'Grave Encounters' review

Ever since Ghost Hunters ushered in the era of reality-TV paranormal investigative shows in 2004, the genre has been booming. Every network seems to have aired its own ghost hunting show, and a formula of nightvision shots, gadgets and jargon has emerged. It is no surprise, then, that the popularity (and formula) of these shows is being pushed into a new direction - away from reality TV and into scripted fare, specifically horror.

Premiering Friday, April 22, at the Tribeca Film Festival, Grave Encounters, directed by "The Vicious Brothers" is such a film. When the crew of a ghost hunting show, led by Lance Preston (Sean Rogerson) is locked down with its small team in the abandoned Collingwood psychiatric hospital, they're filming one another as they seek proof of hauntings from the institution's dark past. But when the team begins to encounter activity, they learn too late that the building itself is alive and isn't ready to let the investigators go.

Grave Encounters is not the first film to use ghost hunting shows as a basis for scares (Ghosts Don't Exist is another). However, the "found footage" indie movie is the first to accurately capture the aesthetic and feel of investigative shows, which is what makes the film so intriguing. The opening sequence of the reality show, along with the "walk through tour" and eyewitnesses, is so spot-on it looks like the newest program on a cable network. The characters use much of the same equipment and expressions as televised investigators, and the behind-the-scenes segments speak to the "reality" many suspect behind reality-TV. And Rogerson, whose character is a composite of Zak Bagans and Ryan Buell, does such a masterful job as an obsessively inquisitive, fearless lead investigator that he could have a future on a ghost show if acting doesn't work out.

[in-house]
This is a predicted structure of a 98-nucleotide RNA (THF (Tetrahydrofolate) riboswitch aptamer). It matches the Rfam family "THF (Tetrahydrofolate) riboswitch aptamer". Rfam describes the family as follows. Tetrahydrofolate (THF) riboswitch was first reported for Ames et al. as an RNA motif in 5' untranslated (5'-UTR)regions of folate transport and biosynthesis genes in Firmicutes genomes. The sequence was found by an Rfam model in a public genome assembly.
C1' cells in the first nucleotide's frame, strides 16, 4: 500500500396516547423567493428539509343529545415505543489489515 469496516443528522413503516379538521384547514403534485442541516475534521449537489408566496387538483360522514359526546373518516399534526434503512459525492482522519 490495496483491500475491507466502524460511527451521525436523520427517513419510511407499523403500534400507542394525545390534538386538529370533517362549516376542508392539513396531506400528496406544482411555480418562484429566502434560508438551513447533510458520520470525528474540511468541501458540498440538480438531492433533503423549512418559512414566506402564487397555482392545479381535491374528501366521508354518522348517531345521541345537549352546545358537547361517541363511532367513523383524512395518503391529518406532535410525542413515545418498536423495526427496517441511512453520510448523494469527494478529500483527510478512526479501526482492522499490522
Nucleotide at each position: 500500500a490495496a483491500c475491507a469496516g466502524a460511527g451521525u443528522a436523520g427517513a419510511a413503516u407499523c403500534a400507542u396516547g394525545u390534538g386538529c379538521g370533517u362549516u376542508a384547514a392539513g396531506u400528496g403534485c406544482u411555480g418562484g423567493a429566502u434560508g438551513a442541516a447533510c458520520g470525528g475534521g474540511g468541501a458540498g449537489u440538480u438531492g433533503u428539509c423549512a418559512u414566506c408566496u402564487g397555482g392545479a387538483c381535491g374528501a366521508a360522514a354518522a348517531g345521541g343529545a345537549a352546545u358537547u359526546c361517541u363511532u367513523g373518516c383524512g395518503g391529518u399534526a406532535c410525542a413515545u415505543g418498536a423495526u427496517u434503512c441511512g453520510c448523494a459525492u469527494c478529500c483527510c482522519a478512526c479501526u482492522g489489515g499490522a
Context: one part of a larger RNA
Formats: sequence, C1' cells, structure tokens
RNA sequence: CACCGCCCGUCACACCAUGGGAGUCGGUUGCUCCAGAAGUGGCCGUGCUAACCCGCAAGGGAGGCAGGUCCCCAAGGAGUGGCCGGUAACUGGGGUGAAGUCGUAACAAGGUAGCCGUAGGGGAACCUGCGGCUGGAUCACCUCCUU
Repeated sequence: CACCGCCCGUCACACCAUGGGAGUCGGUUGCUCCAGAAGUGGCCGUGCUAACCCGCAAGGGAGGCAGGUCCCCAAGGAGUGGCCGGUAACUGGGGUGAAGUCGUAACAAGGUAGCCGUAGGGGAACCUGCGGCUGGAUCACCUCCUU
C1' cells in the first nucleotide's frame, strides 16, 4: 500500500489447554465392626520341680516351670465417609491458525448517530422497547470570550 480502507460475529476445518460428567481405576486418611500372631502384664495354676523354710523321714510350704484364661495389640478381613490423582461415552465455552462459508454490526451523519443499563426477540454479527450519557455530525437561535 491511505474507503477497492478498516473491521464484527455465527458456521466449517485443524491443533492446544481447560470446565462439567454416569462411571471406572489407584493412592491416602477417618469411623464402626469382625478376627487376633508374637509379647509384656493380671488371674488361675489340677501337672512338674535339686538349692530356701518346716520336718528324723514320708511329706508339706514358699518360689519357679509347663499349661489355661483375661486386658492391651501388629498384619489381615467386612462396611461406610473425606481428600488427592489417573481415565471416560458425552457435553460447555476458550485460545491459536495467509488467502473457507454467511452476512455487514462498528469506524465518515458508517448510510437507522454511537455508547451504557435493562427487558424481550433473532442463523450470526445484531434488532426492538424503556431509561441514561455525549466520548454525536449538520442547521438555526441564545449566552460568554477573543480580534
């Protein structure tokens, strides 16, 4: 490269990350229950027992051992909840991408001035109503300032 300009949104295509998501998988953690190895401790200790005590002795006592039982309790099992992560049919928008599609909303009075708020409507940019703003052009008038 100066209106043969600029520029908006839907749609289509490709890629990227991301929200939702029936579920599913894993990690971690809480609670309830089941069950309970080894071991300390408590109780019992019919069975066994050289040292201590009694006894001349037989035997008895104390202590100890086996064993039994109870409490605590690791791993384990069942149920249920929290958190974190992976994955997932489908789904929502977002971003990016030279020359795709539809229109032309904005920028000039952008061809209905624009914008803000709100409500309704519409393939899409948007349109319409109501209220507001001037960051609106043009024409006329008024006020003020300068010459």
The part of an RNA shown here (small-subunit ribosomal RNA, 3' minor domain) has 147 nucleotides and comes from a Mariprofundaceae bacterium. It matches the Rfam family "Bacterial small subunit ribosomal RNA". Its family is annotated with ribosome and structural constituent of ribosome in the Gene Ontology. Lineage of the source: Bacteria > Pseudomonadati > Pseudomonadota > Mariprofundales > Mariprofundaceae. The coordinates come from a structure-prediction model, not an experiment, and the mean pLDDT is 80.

The scares in Grave Encounters build slowly - a closing door here, an opening window there - before all hell breaks loose. The visual effects are truly indie and pretty low budget, and while rough at times, they aren't bad - but also not always the most original. The ghouls with dark eyes and twisted faces are a little too reminiscent of J-horror. Still, there are enough jump moments in the movie to show the directors are doing a few things right. Plus, the visuals are outdone by some solid sound effects, which is a key component with much thumping, scraping and echoing screams. 

Overall the acting, which shows Preston's team transform from cynical hipsters looking for a break to victimized true believers, features lots of shouting and swearing - but it's actually a pretty believable reaction for anyone who realizes the stuff of their nightmares may be real. Unfortunately, the last act of the film suffers from the same problem many horror flicks face, which is pulling everything together for a satisfying, logical kicker.

Still, Grave Encounters works best when it's striving more for creepy than scary, and it has creepy in spades. In fact, for a building that is meant to be alive, ala The Shining, the Vicious Brothers lucked onto a brilliant location with the Riverview psychiatric hospital in Vancouver, British Columbia. On grounds shared with a still-active hospital, the old asylum is now used for filming but was once part of a cruel "lock them up, throw away the key" system of mental healthcare. Morbid though it may be, the anguish of those days is nearly palpable and frankly looks great (read: eerie as hell) as in the movie's fictional Collingwood.

For a found footage horror flick, Grave Encounters is a decent offering from first-time feature film directors the Vicious Brothers. But for a film that expertly reflects and  the current pop culture fascination with paranormal reality TV, Grave Encounters is a win.